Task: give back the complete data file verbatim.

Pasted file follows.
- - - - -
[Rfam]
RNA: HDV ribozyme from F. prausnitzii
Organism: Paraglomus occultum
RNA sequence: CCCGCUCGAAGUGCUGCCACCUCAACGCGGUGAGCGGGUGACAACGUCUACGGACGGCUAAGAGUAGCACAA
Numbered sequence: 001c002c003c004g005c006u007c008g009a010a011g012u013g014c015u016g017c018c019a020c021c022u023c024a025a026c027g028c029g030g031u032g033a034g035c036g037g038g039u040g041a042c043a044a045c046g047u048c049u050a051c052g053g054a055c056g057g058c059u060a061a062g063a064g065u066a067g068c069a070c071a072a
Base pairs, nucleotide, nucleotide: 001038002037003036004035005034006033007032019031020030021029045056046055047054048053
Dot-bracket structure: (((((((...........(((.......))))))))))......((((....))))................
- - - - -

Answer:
[Rfam]
RNA: HDV ribozyme from F. prausnitzii
Organism: Paraglomus occultum
RNA sequence: CCCGCUCGAAGUGCUGCCACCUCAACGCGGUGAGCGGGUGACAACGUCUACGGACGGCUAAGAGUAGCACAA
Numbered sequence: 001c002c003c004g005c006u007c008g009a010a011g012u013g014c015u016g017c018c019a020c021c022u023c024a025a026c027g028c029g030g031u032g033a034g035c036g037g038g039u040g041a042c043a044a045c046g047u048c049u050a051c052g053g054a055c056g057g058c059u060a061a062g063a064g065u066a067g068c069a070c071a072a
Base pairs, nucleotide, nucleotide: 001038002037003036004035005034006033007032019031020030021029045056046055047054048053
Dot-bracket structure: (((((((...........(((.......))))))))))......((((....))))................